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San Francisco restaurant apologizes for denying service to armed, on-duty police officers

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San Francisco — The owners of a restaurant in San Francisco's North Beach neighborhood apologized Sunday for asking police officers to leave their eatery because the officers' guns made employees uncomfortable.

In a statement posted Sunday on social media, Hilda and Jesse owners Rachel Sillcocks and Kristina Liedags Compton said "these are stressful times and we handled this badly."

Three officers were asked to leave the brunch spot on Friday and the restaurant posted an explanation on its Instagram channel Saturday that read: "The restaurant is a safe space. The presence of the officers' weapons in the restaurant made us feel uncomfortable. We respect the San Francisco Police Department and are grateful for the work they do. We welcome them into the restaurant when they are off duty, out of uniform and without their weapons."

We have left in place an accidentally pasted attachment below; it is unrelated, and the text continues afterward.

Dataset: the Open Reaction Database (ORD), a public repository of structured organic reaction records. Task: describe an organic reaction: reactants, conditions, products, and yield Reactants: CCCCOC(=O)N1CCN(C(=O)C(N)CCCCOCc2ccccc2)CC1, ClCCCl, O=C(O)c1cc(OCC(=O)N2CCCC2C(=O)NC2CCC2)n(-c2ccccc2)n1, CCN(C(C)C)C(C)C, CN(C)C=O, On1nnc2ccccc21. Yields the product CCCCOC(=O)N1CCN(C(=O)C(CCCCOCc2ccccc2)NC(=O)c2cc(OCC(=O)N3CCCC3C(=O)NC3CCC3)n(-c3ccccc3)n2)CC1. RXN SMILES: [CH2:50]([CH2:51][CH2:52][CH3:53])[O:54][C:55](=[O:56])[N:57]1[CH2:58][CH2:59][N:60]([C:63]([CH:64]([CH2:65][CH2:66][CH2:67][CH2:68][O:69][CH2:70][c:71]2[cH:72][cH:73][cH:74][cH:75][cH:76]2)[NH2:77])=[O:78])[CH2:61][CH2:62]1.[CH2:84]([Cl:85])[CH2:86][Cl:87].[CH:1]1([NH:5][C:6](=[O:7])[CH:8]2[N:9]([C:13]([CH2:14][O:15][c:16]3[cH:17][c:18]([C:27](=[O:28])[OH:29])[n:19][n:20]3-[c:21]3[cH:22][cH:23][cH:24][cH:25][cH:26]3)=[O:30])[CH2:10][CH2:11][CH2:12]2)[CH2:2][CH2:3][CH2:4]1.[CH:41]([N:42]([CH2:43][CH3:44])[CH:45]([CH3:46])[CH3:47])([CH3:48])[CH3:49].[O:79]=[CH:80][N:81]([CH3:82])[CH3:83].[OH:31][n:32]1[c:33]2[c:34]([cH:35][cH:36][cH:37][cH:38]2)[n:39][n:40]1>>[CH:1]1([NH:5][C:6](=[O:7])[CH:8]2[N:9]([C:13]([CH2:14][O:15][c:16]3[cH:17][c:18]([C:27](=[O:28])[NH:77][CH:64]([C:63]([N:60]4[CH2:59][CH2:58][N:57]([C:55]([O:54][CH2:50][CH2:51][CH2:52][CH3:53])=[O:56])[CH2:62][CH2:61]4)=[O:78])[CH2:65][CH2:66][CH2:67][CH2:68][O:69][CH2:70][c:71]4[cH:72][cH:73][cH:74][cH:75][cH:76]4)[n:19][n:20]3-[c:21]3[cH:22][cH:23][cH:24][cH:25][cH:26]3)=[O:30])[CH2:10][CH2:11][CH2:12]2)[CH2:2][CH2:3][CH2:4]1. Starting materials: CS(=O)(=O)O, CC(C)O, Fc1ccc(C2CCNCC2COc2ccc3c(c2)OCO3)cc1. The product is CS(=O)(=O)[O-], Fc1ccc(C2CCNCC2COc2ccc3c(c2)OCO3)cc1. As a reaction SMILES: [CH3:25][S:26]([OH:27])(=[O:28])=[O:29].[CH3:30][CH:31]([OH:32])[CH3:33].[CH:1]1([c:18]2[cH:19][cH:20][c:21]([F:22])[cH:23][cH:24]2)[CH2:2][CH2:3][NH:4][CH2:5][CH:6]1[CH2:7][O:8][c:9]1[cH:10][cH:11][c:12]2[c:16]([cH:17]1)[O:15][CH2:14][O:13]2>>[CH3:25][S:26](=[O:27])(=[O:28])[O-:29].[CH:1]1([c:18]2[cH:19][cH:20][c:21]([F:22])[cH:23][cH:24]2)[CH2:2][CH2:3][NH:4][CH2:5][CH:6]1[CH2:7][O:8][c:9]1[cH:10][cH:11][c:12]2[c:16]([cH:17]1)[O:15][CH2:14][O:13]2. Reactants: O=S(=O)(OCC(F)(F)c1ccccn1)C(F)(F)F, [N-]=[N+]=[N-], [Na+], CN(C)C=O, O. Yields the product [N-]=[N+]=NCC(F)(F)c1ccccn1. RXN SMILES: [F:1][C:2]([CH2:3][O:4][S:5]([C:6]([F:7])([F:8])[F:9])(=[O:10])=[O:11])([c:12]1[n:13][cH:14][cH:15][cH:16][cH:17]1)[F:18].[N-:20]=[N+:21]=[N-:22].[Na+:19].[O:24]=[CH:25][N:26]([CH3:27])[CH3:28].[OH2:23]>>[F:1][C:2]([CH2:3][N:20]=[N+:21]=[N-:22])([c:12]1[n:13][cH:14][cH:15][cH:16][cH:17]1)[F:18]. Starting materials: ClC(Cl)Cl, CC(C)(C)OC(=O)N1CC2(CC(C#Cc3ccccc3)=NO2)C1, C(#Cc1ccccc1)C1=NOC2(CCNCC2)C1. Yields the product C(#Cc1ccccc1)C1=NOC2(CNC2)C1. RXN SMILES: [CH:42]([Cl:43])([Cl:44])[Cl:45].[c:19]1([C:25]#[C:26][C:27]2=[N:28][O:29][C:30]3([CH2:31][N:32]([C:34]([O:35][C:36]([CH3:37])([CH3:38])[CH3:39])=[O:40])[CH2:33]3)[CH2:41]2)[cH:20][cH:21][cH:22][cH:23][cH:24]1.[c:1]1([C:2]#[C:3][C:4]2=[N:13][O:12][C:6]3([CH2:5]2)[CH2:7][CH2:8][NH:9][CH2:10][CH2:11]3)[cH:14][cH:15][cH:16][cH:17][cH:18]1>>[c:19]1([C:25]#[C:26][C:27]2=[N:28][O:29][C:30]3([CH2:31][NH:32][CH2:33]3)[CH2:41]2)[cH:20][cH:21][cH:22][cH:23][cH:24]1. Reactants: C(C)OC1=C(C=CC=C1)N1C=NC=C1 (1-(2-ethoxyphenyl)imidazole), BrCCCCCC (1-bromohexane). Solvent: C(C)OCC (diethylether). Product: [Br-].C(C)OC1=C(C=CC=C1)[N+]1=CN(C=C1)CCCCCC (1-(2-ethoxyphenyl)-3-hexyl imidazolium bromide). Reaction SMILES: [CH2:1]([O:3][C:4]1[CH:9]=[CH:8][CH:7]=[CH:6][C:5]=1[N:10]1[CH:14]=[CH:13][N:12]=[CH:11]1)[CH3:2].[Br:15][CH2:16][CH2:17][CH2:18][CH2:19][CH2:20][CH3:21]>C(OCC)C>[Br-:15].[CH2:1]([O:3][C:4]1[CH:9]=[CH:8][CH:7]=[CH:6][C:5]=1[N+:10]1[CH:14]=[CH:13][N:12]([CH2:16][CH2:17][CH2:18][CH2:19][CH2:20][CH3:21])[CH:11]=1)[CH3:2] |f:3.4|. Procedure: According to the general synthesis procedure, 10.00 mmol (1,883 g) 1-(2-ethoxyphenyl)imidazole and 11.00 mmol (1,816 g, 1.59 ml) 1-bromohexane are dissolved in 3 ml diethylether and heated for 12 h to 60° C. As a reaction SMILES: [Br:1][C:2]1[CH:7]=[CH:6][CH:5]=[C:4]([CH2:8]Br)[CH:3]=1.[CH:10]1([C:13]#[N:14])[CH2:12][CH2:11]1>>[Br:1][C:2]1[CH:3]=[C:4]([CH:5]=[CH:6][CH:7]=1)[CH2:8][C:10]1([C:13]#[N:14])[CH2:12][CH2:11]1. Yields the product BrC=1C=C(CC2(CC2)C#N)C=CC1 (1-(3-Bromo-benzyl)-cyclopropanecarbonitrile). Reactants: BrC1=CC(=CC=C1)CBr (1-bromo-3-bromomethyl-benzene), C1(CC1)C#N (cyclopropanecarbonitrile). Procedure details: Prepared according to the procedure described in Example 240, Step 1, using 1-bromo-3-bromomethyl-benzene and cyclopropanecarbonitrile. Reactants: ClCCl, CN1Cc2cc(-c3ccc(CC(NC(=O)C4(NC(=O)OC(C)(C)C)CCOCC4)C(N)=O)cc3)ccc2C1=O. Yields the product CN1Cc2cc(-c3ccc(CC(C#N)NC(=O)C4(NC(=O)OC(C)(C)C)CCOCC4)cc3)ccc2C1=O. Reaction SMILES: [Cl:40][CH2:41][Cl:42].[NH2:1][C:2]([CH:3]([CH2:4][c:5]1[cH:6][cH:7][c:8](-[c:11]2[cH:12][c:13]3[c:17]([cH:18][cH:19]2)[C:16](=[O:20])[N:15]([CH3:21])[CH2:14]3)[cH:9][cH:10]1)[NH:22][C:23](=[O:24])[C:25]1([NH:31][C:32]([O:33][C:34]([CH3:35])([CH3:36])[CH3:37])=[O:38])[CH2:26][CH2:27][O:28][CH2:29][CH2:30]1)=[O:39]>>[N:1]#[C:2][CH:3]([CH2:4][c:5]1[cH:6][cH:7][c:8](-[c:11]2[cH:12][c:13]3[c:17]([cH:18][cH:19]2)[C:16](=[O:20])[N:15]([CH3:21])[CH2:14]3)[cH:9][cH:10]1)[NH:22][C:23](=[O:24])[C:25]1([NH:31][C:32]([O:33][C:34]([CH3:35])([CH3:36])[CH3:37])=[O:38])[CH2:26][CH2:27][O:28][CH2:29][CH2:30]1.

Outcry soon followed on social media, including a response from San Francisco police chief William Scott, who said his department "stands for safety with respect, even when it means respecting wishes that our officers and I find discouraging and personally disappointing."

The restaurant owners backtracked on Sunday with the apology on Instagram.

"We made a mistake and apologize for the unfortunate incident on Friday when we asked members of the San Francisco Police Department to leave our restaurant," said Sillcocks and Liedags Compton. "We are grateful to all members of the force who work hard to keep us safe, especially during these challenging times."

The incident drew comments supporting both sides. Some commenters were clearly upset at the incident, calling it discriminatory and pointing out that if there were to be an emergency the officers would be there to help.

"How disrespectful and entitled of the business to treat people who risk their lives to protect us," wrote one poster. "It's a bit heartbreaking actually."

Local resident John Perri agreed. "So bummed this happened in my neighborhood," he posted. "Never had the food at this new restaurant. But it could not possibly be good enough to cover the bad taste this leaves."

Peter Schreyer had a differing viewpoint. "It's her restaurant she can do what she wants," he posted. "Who wants to be eating lunch next to someone with a weapon."

This story originally appeared on CBS San Francisco.

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